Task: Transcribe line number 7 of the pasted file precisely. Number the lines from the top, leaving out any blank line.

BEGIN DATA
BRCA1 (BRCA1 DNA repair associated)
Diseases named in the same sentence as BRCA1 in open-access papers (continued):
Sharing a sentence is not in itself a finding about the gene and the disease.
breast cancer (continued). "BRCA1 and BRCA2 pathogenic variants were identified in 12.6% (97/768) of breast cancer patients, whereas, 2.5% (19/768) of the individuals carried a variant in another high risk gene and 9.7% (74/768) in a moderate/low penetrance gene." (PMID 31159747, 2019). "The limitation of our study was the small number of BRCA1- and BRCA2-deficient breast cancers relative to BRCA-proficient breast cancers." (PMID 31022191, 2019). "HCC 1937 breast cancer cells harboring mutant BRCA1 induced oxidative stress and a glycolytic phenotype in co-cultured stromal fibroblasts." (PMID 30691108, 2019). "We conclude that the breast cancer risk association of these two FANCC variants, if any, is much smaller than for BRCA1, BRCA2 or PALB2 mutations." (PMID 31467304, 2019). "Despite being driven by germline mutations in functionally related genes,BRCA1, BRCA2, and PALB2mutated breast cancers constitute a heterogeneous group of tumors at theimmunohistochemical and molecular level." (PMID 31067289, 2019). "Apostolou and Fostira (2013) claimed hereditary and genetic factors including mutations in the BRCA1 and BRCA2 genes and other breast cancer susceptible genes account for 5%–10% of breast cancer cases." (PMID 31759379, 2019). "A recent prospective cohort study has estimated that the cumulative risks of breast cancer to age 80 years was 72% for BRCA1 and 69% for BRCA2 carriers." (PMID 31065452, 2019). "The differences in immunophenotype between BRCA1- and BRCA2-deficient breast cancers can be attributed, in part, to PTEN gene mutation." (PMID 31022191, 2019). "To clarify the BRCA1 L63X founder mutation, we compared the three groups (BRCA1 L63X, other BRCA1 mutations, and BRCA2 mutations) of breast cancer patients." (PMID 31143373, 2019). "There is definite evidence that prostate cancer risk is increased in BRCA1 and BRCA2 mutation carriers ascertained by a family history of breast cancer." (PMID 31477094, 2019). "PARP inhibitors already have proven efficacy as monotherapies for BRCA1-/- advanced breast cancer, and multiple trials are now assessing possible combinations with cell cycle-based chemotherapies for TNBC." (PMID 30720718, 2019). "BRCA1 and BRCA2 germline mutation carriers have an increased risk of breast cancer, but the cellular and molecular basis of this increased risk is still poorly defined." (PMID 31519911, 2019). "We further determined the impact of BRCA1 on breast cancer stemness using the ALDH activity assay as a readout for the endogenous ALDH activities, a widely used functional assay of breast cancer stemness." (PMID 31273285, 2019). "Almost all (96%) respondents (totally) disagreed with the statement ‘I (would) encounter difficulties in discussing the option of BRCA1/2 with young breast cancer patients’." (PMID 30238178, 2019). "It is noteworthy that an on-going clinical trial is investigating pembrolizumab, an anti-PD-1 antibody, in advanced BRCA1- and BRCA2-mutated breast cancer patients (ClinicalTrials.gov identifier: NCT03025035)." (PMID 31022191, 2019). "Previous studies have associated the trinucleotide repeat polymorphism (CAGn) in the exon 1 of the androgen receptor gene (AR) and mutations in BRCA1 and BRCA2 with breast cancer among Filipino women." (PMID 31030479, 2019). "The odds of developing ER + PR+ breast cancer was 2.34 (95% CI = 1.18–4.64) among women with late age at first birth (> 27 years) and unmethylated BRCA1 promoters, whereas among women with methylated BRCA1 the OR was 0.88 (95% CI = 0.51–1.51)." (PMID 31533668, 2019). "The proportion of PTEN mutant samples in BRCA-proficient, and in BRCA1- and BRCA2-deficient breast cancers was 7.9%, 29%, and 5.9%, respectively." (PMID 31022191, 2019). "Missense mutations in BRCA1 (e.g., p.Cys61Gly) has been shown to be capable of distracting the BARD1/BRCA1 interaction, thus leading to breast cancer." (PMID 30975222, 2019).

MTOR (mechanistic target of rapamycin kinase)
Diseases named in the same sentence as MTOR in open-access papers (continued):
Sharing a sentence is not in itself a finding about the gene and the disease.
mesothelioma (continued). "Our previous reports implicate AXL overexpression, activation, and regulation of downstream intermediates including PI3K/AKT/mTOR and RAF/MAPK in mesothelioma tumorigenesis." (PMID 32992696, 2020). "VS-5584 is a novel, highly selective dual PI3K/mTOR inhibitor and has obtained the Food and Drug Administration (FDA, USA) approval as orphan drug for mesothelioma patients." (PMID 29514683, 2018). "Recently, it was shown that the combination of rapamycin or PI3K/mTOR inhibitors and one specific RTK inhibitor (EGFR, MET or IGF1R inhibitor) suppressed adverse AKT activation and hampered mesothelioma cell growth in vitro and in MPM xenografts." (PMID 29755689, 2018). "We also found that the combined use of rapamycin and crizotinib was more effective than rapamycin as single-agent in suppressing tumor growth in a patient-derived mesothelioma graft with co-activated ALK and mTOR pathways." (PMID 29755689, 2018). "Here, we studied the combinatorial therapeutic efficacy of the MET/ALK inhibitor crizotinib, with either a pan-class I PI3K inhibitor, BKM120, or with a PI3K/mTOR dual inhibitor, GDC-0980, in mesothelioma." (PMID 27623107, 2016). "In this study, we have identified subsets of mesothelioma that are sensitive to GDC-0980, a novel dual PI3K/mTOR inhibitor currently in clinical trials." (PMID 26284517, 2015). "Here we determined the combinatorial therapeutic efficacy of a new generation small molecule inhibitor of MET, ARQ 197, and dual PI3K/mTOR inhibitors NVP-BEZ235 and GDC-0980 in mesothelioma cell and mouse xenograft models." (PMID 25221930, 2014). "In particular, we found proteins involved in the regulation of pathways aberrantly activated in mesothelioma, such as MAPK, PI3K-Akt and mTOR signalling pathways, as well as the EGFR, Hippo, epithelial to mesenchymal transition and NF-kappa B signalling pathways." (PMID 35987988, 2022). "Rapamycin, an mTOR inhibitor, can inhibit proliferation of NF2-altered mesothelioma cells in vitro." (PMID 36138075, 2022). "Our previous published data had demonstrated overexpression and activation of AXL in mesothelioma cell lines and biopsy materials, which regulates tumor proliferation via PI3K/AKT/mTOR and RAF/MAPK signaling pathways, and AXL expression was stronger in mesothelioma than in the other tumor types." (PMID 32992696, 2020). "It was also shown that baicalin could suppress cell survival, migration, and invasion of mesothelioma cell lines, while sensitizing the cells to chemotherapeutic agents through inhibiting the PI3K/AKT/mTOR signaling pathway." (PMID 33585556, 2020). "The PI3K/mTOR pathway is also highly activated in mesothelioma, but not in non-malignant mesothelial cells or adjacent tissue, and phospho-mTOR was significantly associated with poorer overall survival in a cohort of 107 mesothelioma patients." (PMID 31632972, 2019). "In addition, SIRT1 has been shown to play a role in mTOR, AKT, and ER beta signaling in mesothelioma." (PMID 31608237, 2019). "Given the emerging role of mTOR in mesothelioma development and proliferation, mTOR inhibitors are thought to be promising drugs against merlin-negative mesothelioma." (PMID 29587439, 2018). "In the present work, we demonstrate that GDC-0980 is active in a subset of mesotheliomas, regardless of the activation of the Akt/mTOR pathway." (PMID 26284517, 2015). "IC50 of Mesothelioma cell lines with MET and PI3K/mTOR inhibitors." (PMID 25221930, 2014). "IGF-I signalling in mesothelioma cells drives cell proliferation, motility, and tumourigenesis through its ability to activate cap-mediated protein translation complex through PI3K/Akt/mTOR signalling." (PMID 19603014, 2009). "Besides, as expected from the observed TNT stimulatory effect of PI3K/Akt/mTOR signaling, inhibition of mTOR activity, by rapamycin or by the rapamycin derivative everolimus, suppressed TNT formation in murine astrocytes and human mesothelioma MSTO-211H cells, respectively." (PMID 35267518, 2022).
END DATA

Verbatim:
Sharing a sentence is not in itself a finding about the gene and the disease.